Stimulus substitution theory is a part of the spectrum of techniques that are identified under the umbrella of classical conditioning. This involves pairing a new stimulus with an already conditioned stimulus (CS).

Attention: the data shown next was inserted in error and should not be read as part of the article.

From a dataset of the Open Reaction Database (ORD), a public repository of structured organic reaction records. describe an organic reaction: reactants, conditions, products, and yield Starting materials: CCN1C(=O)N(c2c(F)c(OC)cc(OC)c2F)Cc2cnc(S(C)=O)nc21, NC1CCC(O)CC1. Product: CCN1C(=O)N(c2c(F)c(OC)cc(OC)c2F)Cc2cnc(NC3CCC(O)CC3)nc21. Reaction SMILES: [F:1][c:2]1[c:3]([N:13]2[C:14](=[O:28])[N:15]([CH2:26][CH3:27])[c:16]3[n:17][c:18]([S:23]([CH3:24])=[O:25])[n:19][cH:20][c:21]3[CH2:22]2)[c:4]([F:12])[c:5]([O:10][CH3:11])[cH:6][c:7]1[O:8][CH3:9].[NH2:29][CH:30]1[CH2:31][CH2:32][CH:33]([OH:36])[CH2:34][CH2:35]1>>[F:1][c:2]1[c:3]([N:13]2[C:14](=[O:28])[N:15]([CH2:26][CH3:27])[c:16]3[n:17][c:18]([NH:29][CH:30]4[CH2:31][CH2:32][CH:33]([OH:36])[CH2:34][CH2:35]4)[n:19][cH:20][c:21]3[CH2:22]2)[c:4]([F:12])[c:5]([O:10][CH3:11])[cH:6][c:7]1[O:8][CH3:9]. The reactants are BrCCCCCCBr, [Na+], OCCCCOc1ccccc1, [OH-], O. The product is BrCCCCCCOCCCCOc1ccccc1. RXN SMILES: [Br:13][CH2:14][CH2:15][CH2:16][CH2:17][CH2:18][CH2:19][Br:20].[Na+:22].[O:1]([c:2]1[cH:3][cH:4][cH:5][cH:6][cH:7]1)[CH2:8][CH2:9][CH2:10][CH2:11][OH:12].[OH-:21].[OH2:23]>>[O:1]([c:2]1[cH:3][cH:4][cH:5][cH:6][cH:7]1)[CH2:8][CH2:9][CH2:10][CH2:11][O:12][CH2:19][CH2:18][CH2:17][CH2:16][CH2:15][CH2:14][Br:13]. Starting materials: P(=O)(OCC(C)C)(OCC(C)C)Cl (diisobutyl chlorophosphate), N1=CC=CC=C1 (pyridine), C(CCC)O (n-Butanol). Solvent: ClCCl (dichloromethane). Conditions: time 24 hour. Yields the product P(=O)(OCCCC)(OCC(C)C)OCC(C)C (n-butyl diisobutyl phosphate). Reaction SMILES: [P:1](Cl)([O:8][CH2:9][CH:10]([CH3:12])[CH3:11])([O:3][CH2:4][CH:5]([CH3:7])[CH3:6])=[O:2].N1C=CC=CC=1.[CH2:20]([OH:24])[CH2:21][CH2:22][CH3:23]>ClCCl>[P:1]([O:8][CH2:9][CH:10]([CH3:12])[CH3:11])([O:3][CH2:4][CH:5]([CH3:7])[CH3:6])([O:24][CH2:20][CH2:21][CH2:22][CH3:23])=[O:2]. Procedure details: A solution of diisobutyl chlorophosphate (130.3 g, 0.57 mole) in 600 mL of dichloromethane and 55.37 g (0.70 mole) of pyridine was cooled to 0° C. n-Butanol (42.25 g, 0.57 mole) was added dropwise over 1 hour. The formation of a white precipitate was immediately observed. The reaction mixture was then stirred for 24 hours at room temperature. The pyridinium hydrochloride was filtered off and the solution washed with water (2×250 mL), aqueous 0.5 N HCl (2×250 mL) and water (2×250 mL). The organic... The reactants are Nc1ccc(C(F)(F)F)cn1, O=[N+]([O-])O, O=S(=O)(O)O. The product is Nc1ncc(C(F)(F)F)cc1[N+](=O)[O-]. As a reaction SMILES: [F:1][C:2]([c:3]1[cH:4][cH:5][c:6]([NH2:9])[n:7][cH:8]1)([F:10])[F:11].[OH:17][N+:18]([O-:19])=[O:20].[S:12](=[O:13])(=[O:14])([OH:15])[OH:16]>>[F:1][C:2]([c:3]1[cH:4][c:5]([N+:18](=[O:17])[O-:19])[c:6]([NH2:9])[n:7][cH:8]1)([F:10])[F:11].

According to stimulus substitution theory, after pairing the new stimulus with the existing conditioned stimulus it is possible to replace the first CS with the new stimulus. For instance, you have conditioned a rat to respond to a whistle as a signal that it is about to be fed. Then you add a flashing light to the whistle as a signal. After a few training situations you would be able to dispense with the whistle and just use the lights to signal that it is time to eat. You have substituted the light stimulus for the whistle stimulus.